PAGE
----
Today marked two years since the tragic ammonia leak at Fernie Memorial Arena. The City of Fernie lowered their flags to half mast in remembrance. City of Fernie/Facebook

Today marked two years since the tragic ammonia leak at Fernie Memorial Arena. The City of Fernie lowered their flags to half mast in remembrance. City of Fernie/Facebook

Two years later, City of Fernie remembers

Oct. 17, 2019 marks two years since the tragic ammonia leak at Fernie Memorial Arena

Today the City of Fernie (COF) gathered to remember the three men lost two years ago in an ammonia leak at Fernie Memorial Arena.

COF interim CAO Don Schaffer said the loss of Wayne Hornquist, Lloyd Smith and Jason Podloski is felt every day at their organization.

This morning the City’s facilities were closed for an hour, and flags were lowered to half mast.

“It was important for all of us to close our facilities this morning and take time to remember them,” said Schaffer.

In the years since the event, Schaffer explained that the City has made significant changes to the operation of Fernie Memorial Arena.

One year ago, the arena was reopened with a new refrigeration plant that is housed outside the main building, and uses a synthetic refrigerant instead of ammonia.

Following their investigation into the Fernie incident, Technical Safety BC released 18 recommendations for arena owners, maintenance contractors, local B.C. governments, and training providers to prevent a repeat of the tragedy. They also offered a number of educational programs to augment skills and knowledge about the dangers of ammonia releases.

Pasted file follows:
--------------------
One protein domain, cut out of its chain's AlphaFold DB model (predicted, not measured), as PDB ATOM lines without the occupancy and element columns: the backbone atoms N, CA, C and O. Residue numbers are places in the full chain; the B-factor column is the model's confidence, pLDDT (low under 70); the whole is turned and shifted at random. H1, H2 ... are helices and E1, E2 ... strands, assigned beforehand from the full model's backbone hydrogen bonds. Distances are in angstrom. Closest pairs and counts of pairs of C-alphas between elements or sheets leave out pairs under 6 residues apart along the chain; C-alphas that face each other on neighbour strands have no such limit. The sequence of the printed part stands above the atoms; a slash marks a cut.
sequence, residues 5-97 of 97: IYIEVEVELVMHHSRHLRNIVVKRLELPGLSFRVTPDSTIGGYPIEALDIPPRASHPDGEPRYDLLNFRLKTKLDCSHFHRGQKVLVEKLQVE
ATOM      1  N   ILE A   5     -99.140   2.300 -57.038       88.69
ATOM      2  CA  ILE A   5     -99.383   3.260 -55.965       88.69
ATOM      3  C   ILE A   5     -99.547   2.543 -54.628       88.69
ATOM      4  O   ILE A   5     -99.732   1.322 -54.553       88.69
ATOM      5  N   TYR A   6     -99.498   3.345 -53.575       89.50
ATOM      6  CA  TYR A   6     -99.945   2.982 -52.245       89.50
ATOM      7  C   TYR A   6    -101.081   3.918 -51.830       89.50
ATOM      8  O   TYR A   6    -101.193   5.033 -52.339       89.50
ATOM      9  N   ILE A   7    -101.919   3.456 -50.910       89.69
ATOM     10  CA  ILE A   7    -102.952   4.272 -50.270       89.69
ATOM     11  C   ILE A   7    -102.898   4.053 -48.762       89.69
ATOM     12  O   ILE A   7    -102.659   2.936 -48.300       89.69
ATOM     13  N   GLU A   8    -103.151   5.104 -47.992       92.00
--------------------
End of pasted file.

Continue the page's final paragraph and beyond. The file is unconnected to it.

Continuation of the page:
The organization commented on the two-year anniversary, saying they continue to emphasize the need for continued safety enhancements across industry. This, they say, reduces the potential for ammonia release incidents.

“Safety is a shared responsibility that we take very seriously,” said Technical Safety BC President and CEO, Catherine Roome.

“While the owners of these facilities are ultimately responsible for the ongoing maintenance and replacement of their equipment and ensuring their staff are trained appropriately, we have technical expertise and supporting data that can be used to help these organizations mitigate risk. We are here to support with education, resources, and training.”

City of Fernie mayor Ange Qualizza said the City supports Technical Safety BC in their continued efforts to improve safety standards for arena refrigeration plants across the Province.

“What happened in Fernie was heartbreaking for all of us,” said Qualizza. “We lost three men on Oct. 17, 2017, and the work of Technical Safety BC will ensure the lessons learned in Fernie will prevent other communities from going through a similar tragedy.”

Look back: Hundreds attend community memorial



editor@thefreepress.ca

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